Humans of Harker: The art of living

Michelle Liu understands her world through art


Emily Tan

“As I learned painting more and more, I realized that everything is infinite. The more you look, the more you see, and then you can see life as more beautiful. A favorite quote of mine by Henri Matisse is, ‘There will always be flowers for those who want to see them,’ and that’s one important thing painting has taught me, even though it’s technically you sitting out this canvas with a brush in your hand,” Michelle Liu (’22) said.

Agnes Martin, Henri Matisse, Carl Jung and Victor Askew. Besides all being prominent figures, whether in the world of art or the field of analytical psychology, they are all connected by something else: one of Michelle Liu’s (‘22) many Notion pages, where she compiles philosophical quotes on art and life.

“One of my favorites is by Victor Askew and it’s, ‘painting helps to develop in our nature, a greater appreciation of the ordinary things around us,’” Michelle said. “I’ve been really lucky to be able to spend a lot of my life exploring how to paint. The more you look, the more you see and there’s so many things that I can now appreciate.”

Close friend Gloria Zhu (‘22), who worked with Michelle as an Art Club officer and in Harker art classes, notes the natural world as a significant point of inspiration for Michelle.

“Part of that arises from her artistic training, where she was trained largely to draw from observation,” Gloria said. “She’s used to seeing objects for more than what they are at face value and seeing things around her with more complexity. She will also always express her gratefulness and open my eyes to things I wouldn’t have noticed otherwise.”

Through her appreciation of the world by painting, Michelle has discovered a certain wondrous quality to every part of her world.

“Even though technically magic in the supernatural sense does not exist, it’s really interesting to understand that the world is still so fascinating,” Michelle said. “The fact of our existence is like a miracle, like how every single person’s face is a miracle.”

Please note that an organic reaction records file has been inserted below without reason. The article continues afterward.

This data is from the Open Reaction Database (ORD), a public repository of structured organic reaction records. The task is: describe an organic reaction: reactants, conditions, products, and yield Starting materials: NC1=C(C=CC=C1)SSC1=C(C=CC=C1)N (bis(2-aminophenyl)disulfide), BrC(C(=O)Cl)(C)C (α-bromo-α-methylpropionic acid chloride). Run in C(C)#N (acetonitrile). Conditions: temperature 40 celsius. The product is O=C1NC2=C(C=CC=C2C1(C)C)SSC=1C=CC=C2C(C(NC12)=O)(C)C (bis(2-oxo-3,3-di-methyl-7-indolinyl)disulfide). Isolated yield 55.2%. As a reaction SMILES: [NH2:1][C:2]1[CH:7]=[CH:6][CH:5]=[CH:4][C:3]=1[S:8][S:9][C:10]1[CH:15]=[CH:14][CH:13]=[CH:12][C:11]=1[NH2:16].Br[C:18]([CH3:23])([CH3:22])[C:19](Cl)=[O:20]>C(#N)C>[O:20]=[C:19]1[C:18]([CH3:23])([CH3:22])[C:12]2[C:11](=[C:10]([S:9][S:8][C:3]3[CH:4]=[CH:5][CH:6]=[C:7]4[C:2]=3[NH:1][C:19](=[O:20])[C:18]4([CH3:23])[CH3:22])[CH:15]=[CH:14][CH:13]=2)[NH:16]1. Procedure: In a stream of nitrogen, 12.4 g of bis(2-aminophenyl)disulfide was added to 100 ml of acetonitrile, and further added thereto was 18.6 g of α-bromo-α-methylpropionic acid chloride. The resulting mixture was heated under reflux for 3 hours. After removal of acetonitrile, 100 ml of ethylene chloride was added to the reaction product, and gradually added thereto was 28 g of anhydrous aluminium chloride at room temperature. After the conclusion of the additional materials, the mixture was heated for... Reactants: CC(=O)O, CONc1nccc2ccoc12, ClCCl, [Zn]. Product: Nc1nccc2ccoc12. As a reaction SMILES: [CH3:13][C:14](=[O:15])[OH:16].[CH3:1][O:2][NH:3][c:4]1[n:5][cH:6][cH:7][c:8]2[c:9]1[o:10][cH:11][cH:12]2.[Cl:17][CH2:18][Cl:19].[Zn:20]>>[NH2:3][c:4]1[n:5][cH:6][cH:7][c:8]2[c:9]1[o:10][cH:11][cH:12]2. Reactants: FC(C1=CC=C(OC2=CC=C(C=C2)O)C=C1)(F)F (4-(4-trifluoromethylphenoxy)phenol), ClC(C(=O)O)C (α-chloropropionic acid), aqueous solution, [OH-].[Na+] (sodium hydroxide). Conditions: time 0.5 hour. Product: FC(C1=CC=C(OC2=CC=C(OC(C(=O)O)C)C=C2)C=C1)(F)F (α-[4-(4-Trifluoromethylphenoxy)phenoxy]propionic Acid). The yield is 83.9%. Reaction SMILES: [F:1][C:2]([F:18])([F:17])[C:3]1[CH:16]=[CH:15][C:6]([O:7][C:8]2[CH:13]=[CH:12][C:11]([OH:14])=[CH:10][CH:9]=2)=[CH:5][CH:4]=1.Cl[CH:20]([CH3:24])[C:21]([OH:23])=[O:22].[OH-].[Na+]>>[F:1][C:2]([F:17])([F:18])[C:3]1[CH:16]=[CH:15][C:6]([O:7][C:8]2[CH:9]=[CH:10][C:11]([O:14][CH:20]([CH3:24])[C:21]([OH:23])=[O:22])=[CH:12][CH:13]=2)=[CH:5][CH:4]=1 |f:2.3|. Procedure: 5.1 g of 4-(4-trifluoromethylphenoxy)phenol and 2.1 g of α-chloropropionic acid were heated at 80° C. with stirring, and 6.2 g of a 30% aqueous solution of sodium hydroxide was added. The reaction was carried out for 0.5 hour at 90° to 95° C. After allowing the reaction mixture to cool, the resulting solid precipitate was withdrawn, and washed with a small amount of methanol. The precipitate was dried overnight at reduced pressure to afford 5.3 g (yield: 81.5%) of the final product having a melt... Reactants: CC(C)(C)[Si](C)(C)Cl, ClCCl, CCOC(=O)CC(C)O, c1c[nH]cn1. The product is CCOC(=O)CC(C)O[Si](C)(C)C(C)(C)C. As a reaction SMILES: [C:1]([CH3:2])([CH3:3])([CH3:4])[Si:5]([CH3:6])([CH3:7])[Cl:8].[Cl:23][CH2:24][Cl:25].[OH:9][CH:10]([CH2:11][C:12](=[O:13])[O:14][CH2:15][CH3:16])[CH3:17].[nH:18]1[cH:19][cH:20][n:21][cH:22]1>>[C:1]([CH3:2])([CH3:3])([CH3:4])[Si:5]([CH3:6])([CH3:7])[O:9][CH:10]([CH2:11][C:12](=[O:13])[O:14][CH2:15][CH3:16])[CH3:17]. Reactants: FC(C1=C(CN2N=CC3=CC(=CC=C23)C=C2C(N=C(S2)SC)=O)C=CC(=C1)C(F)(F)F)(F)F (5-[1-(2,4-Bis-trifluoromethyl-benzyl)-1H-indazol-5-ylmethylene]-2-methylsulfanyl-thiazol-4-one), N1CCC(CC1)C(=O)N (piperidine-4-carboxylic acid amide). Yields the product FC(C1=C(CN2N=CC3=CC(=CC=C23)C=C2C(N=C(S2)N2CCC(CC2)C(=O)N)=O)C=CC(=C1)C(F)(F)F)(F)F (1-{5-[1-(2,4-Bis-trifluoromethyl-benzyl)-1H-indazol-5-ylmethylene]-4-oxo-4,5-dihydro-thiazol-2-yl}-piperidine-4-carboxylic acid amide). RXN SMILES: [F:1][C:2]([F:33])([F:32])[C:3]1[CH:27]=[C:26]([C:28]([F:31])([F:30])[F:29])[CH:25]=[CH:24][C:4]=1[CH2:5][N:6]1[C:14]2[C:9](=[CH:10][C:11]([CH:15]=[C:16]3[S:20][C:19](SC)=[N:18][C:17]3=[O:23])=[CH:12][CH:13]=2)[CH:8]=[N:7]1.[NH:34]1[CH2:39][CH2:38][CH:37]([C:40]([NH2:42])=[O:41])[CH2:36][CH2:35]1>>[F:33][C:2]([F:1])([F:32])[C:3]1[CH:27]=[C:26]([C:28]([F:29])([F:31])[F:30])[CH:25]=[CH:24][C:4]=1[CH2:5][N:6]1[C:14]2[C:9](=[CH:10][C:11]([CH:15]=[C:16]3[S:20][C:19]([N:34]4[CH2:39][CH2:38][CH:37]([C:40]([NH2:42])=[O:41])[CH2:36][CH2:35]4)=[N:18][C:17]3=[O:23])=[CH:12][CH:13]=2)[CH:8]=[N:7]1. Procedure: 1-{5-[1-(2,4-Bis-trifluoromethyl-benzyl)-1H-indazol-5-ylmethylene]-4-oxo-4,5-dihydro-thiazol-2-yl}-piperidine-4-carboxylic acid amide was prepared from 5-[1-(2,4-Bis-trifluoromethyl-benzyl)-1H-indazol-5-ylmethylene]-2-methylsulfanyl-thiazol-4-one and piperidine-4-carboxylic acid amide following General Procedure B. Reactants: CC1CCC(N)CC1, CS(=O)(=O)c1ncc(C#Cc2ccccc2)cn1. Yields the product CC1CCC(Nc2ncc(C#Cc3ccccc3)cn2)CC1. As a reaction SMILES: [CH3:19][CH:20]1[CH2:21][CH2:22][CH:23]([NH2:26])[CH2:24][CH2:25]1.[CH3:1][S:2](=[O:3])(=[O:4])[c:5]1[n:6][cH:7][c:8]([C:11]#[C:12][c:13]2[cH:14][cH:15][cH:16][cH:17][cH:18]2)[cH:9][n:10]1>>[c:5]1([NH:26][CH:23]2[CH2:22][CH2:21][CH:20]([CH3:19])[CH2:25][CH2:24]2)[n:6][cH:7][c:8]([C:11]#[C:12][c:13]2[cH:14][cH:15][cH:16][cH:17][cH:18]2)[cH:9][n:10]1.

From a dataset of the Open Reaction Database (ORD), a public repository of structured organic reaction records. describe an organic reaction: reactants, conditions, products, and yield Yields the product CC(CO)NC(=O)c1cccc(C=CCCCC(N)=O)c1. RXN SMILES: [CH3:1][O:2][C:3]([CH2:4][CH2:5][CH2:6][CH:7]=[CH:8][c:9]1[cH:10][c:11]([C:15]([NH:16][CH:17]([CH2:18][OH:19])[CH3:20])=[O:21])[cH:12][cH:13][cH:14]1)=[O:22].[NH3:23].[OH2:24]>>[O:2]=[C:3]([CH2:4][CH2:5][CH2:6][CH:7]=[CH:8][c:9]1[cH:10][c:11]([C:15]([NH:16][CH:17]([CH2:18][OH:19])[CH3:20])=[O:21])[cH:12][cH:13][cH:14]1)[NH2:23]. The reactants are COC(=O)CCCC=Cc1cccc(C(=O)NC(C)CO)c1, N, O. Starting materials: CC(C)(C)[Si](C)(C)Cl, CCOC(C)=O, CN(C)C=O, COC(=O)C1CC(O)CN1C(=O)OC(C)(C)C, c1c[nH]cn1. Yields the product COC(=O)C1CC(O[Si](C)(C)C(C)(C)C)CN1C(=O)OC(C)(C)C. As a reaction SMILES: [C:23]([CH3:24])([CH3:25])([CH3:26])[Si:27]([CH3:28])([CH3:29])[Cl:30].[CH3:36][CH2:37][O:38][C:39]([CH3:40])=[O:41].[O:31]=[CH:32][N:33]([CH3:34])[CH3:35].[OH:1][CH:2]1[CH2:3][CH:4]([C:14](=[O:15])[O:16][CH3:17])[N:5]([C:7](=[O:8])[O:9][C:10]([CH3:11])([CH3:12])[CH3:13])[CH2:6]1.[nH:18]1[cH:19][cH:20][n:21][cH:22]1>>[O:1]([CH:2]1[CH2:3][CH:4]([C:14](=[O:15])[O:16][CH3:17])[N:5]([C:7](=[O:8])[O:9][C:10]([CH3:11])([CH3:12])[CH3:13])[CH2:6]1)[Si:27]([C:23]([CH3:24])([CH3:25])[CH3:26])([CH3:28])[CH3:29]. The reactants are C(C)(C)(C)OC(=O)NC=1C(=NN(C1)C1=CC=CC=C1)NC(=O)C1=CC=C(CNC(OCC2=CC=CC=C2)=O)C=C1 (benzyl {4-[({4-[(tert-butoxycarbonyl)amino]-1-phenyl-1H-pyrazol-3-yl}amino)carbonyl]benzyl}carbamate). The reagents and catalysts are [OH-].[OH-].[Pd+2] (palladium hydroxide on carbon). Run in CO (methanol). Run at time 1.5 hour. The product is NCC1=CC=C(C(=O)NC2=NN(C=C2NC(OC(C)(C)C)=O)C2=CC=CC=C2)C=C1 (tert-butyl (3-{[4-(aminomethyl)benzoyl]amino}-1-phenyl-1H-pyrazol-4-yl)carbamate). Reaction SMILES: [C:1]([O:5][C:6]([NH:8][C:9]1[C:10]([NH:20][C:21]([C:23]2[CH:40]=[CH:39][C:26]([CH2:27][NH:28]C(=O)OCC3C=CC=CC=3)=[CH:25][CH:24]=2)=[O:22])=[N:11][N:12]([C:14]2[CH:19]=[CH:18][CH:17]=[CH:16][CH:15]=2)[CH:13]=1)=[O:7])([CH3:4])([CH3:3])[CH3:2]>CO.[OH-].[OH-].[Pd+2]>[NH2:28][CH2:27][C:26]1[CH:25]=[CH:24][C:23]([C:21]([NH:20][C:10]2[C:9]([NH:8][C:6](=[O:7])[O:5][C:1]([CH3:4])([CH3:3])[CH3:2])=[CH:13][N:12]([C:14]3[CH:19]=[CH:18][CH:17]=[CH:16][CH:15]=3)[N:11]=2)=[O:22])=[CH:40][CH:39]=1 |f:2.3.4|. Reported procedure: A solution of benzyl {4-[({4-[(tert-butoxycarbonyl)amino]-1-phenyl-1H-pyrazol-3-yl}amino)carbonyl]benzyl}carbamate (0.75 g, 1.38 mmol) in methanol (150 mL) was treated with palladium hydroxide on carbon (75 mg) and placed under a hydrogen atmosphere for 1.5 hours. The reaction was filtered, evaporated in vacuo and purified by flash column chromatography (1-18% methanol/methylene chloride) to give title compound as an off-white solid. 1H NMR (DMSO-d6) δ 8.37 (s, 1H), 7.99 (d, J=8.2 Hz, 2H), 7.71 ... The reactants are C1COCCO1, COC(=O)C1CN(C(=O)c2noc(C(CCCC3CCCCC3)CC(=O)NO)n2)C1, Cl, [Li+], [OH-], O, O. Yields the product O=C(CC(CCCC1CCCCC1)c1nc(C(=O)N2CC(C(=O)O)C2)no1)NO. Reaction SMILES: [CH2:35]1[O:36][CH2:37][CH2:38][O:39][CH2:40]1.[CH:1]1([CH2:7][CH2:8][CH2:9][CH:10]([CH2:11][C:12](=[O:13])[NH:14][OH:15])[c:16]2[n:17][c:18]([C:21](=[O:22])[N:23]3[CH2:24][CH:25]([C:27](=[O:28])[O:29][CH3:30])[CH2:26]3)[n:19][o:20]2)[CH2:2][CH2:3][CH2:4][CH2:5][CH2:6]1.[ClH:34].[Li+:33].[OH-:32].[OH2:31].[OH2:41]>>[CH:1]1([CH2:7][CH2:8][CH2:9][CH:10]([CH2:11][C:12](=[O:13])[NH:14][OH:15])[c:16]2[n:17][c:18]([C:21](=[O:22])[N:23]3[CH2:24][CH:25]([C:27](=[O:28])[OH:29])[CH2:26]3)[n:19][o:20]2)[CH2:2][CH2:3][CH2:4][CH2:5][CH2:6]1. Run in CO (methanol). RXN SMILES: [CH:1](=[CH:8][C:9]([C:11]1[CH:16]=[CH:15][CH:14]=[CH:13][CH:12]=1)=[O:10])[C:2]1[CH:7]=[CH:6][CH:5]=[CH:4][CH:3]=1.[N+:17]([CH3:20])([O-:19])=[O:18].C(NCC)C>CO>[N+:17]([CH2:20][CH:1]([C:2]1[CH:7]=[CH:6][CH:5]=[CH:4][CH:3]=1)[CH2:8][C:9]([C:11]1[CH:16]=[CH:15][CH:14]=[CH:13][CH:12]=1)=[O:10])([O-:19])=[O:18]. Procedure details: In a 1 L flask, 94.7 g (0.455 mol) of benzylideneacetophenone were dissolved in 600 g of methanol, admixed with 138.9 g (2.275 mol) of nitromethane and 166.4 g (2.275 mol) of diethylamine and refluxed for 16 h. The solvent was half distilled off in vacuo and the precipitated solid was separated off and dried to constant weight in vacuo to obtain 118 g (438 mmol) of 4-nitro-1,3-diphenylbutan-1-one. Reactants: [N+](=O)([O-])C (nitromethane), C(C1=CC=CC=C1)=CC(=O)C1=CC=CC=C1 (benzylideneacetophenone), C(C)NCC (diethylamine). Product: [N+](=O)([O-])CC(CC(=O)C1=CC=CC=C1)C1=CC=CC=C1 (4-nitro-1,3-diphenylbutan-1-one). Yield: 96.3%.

Michelle also uses her art to explore the less joyous and inevitable aspects of life. With her Honors Directed Portfolio show her senior year, titled “Brightest Light, Darkest Shadow,” she explored the dichotomies and parallels, the beautiful and the ugly, within her life.

“I started realizing that I’m inevitably going to fail — I can’t be perfect all the time,” Michelle said. “At first I was like, if you can’t have good stuff without having bad stuff, why are people willing to pay the price for it? But then I realized, if you look at the glass half full, then maybe it is worth it. So I keep on going and accept both sides.”

Upper school art teacher Pilar Aguero-Esparza recalls meeting eighth-grade Michelle and feeling struck by her maturity, incredible talent in drawing and painting but most of all, her “depth of feeling,” “inner life” and “concerns about humanity.”

As the adviser for the Art Club, for which Michelle is an officer, Aguero-Esparza also notes Michelle’s strength as a leader and her dedication to using her artistic talents to improve the community around her. From helping to paint a mural for HomeFirst Services, a leading provider of housing and opportunities for the unsheltered in Santa Clara County, to designing and leading a mural calling for “love not hate” in response to the rise of anti-Asian crime, Michelle takes on opportunities to bring both beauty and hope to her environment.

“She has a very strong commitment to working for social justice and using her voice in her art,” Aguero-Esparza said. “That’s such a great way to to use your talents to amplify the voices of those who don’t have it for a cause that you believe in.”

Through her role as co-Editor-in-Chief of the upper school newspaper, the Winged Post, Michelle has found another channel to tell stories through art.

“The pages that we post are just another platform to communicate an idea and figure out how to express the idea while keeping the spirit of the story pure,” Michelle said. “You don’t want flat news stories; you want some kind of element of humanity to be able to shine through words or an image.”

By telling stories about the people around her, Michelle has come to realize that people are like icebergs that show only a small portion of their true selves.

“Even the people around me whom I’ve grown up with for years, there are so many aspects of them that I could never even begin to imagine,” Michelle said. “I like to think that it makes me less rigid and more able to realize that there’s so much more to discover about the people around me under the iceberg.”